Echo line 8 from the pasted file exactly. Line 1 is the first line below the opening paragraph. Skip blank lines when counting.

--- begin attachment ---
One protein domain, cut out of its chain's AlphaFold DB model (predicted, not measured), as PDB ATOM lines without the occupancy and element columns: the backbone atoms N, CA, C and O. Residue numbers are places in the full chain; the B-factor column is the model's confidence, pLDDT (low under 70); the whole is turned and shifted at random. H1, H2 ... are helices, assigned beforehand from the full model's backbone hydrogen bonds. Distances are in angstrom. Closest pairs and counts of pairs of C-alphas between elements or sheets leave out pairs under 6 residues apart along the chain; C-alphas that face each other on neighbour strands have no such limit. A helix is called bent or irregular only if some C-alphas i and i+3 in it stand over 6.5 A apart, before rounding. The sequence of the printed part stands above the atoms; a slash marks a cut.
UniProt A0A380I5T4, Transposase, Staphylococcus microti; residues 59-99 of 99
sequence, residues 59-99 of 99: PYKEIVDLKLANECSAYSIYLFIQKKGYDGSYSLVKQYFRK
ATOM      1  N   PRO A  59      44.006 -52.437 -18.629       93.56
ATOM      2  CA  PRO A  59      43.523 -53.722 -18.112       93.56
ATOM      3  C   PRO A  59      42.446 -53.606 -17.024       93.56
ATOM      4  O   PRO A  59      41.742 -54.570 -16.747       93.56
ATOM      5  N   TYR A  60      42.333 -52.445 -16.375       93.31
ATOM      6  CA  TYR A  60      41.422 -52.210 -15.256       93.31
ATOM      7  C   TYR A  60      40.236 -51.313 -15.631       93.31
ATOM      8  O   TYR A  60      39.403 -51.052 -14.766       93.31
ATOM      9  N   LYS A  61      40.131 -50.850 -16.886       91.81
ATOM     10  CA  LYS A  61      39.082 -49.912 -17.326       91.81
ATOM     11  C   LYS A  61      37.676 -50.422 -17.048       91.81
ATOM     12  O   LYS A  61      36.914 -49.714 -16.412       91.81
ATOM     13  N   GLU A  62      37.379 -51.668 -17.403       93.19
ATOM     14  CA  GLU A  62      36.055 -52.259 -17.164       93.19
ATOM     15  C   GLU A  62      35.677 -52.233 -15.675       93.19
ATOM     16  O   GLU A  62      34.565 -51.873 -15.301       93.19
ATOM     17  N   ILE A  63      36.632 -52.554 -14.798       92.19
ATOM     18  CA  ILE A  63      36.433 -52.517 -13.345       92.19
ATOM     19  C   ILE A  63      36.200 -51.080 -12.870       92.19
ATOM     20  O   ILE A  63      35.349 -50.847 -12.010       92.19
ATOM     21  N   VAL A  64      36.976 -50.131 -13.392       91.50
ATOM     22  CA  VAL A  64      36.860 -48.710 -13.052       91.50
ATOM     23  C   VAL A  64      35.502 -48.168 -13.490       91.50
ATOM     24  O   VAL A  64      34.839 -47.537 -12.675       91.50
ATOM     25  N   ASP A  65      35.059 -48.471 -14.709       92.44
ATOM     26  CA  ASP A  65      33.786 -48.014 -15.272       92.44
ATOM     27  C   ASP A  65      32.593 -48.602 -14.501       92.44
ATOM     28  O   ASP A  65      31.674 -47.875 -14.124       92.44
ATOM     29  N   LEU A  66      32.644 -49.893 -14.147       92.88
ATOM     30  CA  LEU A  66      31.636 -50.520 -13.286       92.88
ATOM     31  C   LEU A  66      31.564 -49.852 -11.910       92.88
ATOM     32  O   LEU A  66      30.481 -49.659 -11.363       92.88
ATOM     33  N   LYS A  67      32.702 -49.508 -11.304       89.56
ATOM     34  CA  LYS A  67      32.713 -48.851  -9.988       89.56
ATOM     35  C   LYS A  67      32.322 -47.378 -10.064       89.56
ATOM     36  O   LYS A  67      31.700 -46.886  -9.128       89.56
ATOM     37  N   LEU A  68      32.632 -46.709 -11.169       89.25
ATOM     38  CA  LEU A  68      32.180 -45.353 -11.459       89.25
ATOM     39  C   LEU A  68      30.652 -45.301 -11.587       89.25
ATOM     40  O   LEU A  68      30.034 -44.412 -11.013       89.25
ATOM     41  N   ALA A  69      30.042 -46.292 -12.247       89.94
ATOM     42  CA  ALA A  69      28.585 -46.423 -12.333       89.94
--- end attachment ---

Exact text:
ATOM      6  CA  TYR A  60      41.422 -52.210 -15.256       93.31